The prevention of money laundering and combating the financing of terrorism
Purpose of this guidance
1.41 All gambling operators have a responsibility to keep financial crime out of gambling. POCA places an obligation on gambling operators to be alert to attempts by customers to gamble money acquired unlawfully, either to obtain legitimate or ‘clean’ money in return (and, in doing so, attempting to disguise the criminal source of the funds) or simply using criminal proceeds to fund gambling. Both modes of operation are described as money laundering.
1.42 The purpose of this guidance is to:
- outline the legal framework for AML and CTF requirements and systems across the remote and non-remote casino sector;
- summarise the requirements of the relevant law and regulations, and how they may be implemented in practice;
- indicate good industry practice in AML/CTF procedures through a proportionate risk-based approach;
- assist casino operators to design and implement the policies, procedures and controls necessary to mitigate the risks of being used in connection with money laundering and the financing of terrorism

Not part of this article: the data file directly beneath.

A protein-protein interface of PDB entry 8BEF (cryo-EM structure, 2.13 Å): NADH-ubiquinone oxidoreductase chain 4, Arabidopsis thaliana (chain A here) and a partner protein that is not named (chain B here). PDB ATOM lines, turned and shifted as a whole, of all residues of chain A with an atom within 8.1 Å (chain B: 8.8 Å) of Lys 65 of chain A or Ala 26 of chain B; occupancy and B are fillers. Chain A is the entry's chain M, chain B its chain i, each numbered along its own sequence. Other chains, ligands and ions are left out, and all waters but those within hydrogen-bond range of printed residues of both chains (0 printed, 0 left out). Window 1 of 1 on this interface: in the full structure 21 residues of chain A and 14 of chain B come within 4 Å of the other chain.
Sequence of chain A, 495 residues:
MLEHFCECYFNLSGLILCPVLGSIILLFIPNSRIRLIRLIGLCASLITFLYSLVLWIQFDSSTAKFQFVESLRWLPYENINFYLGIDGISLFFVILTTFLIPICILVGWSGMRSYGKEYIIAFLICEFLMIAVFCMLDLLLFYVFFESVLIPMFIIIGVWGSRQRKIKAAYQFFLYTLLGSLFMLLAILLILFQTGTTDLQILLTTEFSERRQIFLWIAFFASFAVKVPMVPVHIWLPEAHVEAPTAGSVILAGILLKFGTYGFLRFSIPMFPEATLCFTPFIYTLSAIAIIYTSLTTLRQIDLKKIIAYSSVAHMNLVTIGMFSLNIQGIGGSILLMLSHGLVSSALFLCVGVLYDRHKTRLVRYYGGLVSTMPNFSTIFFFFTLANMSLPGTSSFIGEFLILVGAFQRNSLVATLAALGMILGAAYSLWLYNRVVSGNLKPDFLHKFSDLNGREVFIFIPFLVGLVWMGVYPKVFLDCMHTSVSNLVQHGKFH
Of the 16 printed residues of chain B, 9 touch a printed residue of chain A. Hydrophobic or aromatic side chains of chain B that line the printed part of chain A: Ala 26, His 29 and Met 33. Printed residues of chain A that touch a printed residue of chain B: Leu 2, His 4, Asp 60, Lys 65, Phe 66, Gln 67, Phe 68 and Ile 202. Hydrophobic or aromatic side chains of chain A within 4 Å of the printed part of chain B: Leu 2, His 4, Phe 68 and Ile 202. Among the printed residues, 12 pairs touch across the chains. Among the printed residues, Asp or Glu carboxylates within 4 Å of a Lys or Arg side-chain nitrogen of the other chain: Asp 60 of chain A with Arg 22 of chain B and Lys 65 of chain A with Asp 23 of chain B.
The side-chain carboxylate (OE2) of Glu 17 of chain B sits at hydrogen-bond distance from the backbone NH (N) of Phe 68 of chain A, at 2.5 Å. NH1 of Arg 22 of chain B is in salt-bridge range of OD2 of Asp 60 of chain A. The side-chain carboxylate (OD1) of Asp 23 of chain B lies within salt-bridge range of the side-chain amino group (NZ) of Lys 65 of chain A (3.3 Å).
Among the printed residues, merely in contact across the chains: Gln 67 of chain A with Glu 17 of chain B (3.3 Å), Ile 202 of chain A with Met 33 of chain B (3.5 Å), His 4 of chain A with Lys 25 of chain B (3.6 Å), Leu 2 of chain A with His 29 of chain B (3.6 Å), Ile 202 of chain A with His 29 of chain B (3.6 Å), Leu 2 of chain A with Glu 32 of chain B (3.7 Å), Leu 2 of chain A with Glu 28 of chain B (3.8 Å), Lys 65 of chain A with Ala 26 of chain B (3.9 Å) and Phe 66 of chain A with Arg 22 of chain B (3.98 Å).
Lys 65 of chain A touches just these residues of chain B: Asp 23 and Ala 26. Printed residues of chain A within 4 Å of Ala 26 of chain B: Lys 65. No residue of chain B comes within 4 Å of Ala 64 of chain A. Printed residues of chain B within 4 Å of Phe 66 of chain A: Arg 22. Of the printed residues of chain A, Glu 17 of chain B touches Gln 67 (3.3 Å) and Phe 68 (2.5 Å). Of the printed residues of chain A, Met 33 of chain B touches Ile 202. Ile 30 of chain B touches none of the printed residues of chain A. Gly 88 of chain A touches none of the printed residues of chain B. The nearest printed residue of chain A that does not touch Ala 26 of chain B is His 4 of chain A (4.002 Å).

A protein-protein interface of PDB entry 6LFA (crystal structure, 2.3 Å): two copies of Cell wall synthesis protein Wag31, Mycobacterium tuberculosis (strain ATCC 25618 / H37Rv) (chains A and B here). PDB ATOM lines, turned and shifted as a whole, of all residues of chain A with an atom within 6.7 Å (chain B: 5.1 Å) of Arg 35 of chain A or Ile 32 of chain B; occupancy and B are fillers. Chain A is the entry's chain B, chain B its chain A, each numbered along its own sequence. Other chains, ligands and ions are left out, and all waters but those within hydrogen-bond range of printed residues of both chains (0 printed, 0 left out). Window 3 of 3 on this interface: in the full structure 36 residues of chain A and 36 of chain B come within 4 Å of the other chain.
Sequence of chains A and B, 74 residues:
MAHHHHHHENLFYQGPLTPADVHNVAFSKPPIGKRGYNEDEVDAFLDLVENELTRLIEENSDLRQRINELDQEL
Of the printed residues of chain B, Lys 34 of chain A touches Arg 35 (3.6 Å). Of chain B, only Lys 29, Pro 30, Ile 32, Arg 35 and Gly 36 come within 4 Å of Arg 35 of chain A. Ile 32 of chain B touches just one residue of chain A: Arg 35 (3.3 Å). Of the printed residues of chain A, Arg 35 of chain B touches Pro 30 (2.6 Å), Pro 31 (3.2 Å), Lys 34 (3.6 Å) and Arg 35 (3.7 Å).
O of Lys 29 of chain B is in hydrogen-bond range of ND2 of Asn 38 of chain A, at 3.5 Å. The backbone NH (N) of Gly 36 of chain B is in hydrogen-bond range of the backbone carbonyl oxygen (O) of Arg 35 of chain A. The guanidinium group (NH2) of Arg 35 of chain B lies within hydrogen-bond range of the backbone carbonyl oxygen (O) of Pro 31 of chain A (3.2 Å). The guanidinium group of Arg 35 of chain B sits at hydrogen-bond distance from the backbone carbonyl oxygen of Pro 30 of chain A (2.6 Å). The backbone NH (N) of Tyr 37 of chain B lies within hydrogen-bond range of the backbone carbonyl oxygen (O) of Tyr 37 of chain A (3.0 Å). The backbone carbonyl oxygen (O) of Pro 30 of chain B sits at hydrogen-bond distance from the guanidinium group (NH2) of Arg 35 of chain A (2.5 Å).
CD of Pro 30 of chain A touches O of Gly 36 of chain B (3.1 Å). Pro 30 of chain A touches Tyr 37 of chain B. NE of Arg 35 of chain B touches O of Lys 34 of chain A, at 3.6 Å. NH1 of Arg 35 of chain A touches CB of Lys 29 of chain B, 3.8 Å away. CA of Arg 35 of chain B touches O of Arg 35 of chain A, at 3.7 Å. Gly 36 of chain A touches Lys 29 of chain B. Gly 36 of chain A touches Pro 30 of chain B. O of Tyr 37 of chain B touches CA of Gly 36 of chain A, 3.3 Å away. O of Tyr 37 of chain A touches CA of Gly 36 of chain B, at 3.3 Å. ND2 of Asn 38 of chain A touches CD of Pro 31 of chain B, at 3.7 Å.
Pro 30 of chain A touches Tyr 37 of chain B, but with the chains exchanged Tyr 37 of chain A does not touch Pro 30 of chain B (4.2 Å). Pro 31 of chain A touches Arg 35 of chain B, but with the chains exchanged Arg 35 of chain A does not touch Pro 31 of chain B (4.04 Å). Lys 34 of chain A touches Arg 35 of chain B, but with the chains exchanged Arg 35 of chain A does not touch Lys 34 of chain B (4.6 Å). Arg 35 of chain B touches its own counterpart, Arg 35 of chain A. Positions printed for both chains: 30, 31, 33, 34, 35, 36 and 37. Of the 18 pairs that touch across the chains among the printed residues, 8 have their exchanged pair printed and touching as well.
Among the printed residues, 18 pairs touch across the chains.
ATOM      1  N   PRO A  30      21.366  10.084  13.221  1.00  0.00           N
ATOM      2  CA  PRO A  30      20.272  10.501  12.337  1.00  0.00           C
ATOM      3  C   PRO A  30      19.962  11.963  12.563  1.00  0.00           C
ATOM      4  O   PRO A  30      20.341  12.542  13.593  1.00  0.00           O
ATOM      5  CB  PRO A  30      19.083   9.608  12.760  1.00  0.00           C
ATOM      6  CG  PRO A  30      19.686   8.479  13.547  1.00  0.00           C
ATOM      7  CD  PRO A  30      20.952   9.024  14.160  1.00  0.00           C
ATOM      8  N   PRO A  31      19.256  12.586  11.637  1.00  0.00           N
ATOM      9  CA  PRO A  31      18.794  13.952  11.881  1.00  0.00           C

1.43 This guidance sets out what is expected of casino operators and their employees in relation to the prevention of money laundering and terrorist financing, but allows them some discretion as to how they apply the requirements of the AML/CTF regime in the particular circumstances of their business. It will be of direct relevance to senior management and nominated officers in remote and non-remote casinos.
1.44 While the guidance focuses primarily on the relationship between casino operators and their customers, and the money laundering risks presented by transactions with customers, operators should also give due consideration to the money laundering risks posed by their business-to-business relationships, including any third parties they contract with. (Attention is drawn to paragraph 2.10 and code provision 1.1.2.)
Next chapter: How should the guidance be used?